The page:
At our department’s first annual UCSF High Risk Hawaii Conference 2 weeks ago, Dr. Rachel Chin taught about complications from all of the HIV drugs on the market now. It’s a virtual alphabet soup: EFV, TDF, FTC, oh my. How do you keep track of them all?
Does your Emergency Department have computerized spectrophotometric catheters to measure continuous central venous oxygen saturation (ScvO2) in early goal directed therapy (EGDT) for severe sepsis? That’s what was used in the original Rivers’ EGDT study.
I’ve never even seen one before.
‘It was an old 18G needle with dried blood’, she said. Her puncture had drawn blood. You discussed the very low risk of contacting HIV and the side effects of postexposure prophylaxis (PEP). She asked, ‘What does very low risk mean?’
Is there another way to covery risk for patients?
Patients with a hairy chest may require little patches of hair to be shaved when applying EKG leads. This allows the leads to stick firmly to the chest. Loose leads will result in either an artifactual signal or no signal at all on the EKG machine.
How can you obtain an EKG without shaving little patches on the patient’s chest?
We’ve all seen it before while working in the ED. A parent brings in their child because they pulled on their arm, and now the child is not using it. Parents are thoroughly convinced that the child’s arm is either broken or dislocated. We all recognize this as radial head subluxation or “nursemaid’s elbow” and immediately attempt to reduce it. The provider takes the injured arm, supinates at the wrist and flexes at the elbow. Does the child scream? What if nothing happens?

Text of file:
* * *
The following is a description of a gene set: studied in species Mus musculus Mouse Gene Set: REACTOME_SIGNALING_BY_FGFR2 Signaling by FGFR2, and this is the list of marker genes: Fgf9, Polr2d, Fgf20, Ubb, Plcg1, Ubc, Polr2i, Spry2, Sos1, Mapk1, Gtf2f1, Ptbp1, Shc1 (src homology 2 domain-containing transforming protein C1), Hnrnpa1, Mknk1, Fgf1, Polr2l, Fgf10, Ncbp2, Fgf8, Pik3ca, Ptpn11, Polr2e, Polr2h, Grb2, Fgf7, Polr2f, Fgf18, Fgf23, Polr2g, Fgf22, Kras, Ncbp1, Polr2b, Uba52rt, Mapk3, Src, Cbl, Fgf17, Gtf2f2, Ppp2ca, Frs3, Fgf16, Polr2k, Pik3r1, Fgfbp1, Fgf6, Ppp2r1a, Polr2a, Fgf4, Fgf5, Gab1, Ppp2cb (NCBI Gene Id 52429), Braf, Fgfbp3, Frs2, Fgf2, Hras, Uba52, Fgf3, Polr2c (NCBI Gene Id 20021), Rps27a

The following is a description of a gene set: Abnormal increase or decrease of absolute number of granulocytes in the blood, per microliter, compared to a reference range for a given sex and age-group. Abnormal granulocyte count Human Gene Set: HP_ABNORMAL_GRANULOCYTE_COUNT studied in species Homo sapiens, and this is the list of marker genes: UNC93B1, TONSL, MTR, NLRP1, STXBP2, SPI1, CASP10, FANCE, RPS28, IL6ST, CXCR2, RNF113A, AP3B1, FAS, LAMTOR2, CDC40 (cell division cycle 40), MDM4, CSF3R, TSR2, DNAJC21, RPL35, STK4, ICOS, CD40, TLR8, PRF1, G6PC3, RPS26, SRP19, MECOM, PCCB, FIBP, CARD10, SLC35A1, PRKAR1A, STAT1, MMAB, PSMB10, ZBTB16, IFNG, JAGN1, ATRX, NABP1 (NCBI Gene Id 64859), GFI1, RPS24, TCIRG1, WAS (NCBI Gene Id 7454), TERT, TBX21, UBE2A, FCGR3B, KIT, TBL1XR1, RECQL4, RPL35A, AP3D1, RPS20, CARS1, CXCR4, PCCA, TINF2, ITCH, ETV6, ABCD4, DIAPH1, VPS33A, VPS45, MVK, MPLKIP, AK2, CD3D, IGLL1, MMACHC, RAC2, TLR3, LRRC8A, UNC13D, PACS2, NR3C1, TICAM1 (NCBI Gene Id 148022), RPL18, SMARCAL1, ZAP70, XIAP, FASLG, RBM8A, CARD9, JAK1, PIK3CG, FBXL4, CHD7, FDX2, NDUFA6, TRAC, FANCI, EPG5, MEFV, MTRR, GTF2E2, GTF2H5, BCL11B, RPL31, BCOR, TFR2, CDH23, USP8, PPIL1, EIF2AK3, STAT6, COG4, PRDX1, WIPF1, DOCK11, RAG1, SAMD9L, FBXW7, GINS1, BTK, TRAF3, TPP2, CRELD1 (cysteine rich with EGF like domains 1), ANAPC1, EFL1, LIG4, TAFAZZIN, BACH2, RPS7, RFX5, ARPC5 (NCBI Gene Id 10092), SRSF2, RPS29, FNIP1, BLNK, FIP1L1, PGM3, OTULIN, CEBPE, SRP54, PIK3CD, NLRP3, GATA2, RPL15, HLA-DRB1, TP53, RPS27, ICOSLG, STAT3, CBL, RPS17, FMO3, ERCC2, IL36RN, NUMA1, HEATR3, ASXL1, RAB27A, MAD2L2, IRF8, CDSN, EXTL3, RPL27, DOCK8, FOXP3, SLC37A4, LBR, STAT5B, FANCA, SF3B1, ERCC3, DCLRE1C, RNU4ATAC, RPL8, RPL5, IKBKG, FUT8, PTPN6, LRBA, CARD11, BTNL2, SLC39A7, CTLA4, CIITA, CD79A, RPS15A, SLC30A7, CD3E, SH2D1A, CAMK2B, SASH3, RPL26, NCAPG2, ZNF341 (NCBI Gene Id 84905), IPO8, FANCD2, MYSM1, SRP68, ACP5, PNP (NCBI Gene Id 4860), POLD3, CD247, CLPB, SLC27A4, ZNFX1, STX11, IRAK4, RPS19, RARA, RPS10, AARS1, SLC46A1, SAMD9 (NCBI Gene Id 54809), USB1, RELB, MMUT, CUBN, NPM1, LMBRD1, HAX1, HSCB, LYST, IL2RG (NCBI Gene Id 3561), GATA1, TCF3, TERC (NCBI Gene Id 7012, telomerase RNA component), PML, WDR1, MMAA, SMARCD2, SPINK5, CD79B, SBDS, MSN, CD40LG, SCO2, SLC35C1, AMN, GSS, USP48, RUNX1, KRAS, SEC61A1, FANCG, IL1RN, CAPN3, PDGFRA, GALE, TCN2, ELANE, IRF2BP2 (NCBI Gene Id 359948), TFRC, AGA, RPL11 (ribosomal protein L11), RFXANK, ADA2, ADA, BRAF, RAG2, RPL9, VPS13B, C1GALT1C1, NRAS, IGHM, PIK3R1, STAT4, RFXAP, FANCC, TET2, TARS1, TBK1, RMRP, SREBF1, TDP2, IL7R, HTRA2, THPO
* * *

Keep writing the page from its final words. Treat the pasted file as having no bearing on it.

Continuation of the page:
Is there an alternative technique to reducing a nursemaid elbow?
What is the prevalence of a post-LP headache?
The literature reports 15% of ED patients have a post LP headache.
Contact lens wearers are familiar with the phenomenon of the wandering lens. What should you do if you can’t visualize the contact lens of a patient, who presents with a “lost contact lens” in the eye? You have the patient look in all directions and you evert the eyelid, but still no contact lens can be found. The patient swears that it’s there because of the painful foreign-body sensation.